All this is in addition to the financial burden remaining for the time prior to the death of the family member. According to, family caregivers spend more than $7,200 a year on out-of-pocket expenses related to caregiving while the patient is alive. Families often spend months or years terrified that a wrong move may wipe out their inheritance or even their own savings. All these costs cause a lot of stress.

Time Cost

Family members spend 13 months after their loved one’s death completing the necessary task. It takes another seven months if the estate goes through full probate. Most participants are not prepared for how long the process would take. On average, it takes 420 hours of work to handle the average estate with five phone calls per week. Nearly half of the family members take on three or more very time-consuming tasks. The time is chiefly spent on phone calls with several phone calls per week.

Impact on Work

All this time spent has to come from somewhere. There is no time bank from which you can take big withdrawals. There are only 24 hours per day. There is, therefore, significant loss of productivity at work, in leisure time, and in family time. Add this to the emotional toll of the loss of a loved one, the stress is very high. Nearly half of employed participants in the survey said their job performance was negatively affected by loss with 31% reporting difficulty in focus and 25% reporting constant distraction. The numbers of those who reported the effect of bereavement on work productivity and job security were significant-52%.

Cost to Mental Health

The loss and the stress of the necessary tasks take their toll. 57% of participants suffered from clinical mental or physical health symptoms with most experiencing three different symptoms. 80% said they did not know what to do, lacked guidance, or were afraid of making mistakes.

The process of loss exacerbate issues both interpersonal and personal, weakening the family unit and piling on the stress.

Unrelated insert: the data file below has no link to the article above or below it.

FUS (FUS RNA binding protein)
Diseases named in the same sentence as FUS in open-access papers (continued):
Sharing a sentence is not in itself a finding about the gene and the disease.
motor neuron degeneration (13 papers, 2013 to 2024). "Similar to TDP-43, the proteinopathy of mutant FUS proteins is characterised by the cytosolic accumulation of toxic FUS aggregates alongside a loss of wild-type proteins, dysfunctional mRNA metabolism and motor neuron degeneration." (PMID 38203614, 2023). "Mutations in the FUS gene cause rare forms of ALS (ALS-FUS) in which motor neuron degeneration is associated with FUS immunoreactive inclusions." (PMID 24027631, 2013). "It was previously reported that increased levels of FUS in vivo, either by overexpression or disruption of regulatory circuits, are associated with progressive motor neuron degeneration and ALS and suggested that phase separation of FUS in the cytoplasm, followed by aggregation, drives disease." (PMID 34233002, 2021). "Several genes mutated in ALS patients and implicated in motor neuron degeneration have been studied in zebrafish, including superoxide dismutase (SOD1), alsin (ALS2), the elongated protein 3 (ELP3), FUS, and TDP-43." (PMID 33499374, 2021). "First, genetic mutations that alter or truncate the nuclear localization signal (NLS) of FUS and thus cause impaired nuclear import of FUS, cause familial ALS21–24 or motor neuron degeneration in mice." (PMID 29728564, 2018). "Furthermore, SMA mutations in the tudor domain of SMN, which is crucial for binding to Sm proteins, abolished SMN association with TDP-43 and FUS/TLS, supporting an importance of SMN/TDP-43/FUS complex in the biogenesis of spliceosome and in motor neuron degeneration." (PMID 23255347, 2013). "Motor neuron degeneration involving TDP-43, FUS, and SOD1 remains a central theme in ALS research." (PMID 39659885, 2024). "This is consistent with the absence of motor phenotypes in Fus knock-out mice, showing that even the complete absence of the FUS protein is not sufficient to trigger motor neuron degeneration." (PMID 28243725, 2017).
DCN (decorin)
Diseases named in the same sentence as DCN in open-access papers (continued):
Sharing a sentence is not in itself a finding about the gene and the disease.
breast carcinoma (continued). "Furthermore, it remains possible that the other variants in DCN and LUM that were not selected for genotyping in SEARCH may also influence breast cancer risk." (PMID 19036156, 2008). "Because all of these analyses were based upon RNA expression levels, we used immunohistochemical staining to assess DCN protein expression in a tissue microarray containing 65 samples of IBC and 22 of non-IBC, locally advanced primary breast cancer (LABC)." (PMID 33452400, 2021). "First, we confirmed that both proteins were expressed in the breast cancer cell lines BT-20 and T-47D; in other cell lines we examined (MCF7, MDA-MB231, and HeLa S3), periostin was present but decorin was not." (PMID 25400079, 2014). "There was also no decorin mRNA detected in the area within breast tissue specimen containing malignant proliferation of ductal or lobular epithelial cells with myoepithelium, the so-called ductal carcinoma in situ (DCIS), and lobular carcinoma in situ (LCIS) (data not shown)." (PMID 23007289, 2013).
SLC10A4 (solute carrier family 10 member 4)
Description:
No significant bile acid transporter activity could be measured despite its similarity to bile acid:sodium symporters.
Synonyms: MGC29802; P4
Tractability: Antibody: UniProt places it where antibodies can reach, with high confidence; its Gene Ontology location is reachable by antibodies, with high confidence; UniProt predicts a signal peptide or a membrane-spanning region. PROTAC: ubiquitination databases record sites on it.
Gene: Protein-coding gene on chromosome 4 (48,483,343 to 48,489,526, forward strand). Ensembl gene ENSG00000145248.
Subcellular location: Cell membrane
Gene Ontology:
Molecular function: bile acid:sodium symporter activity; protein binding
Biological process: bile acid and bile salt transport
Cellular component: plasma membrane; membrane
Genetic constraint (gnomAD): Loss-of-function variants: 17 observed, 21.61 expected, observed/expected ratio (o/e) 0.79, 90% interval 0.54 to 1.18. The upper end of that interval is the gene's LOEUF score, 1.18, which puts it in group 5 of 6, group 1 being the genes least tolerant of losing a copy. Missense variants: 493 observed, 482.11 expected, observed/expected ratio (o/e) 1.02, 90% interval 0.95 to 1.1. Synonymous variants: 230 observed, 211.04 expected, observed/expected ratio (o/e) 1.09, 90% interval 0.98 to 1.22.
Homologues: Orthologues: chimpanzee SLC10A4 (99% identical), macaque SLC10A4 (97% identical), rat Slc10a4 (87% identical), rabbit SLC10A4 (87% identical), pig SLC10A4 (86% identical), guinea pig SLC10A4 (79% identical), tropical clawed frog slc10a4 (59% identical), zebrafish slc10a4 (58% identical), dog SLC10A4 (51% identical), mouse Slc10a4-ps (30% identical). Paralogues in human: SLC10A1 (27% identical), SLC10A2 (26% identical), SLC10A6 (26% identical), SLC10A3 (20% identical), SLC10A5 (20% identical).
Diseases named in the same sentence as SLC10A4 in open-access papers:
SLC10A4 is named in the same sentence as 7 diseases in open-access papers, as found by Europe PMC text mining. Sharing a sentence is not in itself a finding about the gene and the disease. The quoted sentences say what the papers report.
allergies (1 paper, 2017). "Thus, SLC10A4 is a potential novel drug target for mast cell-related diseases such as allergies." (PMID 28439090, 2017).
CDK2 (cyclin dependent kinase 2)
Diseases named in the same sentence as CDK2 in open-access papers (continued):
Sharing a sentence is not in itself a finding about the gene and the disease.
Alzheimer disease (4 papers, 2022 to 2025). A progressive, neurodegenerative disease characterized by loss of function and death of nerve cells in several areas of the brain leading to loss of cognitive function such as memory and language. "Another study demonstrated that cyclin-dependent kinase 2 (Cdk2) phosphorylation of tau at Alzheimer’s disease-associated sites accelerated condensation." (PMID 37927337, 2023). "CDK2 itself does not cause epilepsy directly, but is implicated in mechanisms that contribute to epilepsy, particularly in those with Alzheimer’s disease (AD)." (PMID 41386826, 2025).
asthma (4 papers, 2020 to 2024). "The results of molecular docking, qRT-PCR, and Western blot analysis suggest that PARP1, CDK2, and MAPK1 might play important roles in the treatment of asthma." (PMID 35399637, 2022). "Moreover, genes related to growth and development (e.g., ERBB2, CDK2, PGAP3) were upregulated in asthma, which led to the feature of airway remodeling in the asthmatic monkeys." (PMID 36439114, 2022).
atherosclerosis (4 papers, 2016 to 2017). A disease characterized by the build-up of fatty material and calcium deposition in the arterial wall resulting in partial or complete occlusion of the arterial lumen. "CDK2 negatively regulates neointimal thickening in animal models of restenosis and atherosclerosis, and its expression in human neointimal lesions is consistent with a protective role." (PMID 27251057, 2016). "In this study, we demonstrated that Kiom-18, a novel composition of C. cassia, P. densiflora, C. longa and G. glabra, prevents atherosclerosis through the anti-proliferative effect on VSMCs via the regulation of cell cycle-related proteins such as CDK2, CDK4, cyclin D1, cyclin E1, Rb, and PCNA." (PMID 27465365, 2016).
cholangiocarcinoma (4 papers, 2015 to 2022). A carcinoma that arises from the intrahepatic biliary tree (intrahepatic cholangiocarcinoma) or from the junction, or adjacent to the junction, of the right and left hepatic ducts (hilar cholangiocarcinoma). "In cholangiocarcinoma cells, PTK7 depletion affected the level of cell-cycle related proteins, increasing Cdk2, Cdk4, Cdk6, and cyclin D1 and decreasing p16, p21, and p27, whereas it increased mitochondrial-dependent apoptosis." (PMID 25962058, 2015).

What Can I Learn from These Alarming Statistics?

  • Plan and budget for a funeral. Consult professionals and compare costs. Prepaying from the resources of the dying individual is smart and saves stress, cost, and taxes.
  • Organize finances and gather wills, financial documents, bills, trust information, titles, and legal documents.
  • Make sure beneficiaries, executors, and power of attorney are in order (as well as advanced directives).
  • Talk over end-of-life matters including palliative care, hospice, DNRs, and more with family members and supportive community members (clergy, friends, and professionals).
  • Communicate with key family members and get professional help to do so if necessary.
  • Be prepared for the time, financial, and emotional cost of the passing of your loved one.

Other articles of interest from Caring Professionals Home Care Agency



About the Author

Picture of Faigie Horowitz

Faigie Horowitz

Faigie Horowitz, MS serves as director of communication at Caring Professionals. She advocates for the senior population on the state level and writes about senior and caregiver issues. She is a columnist for several periodicals. She has spent decades in nonprofit management and serves as a lay leader and founder of several community organizations.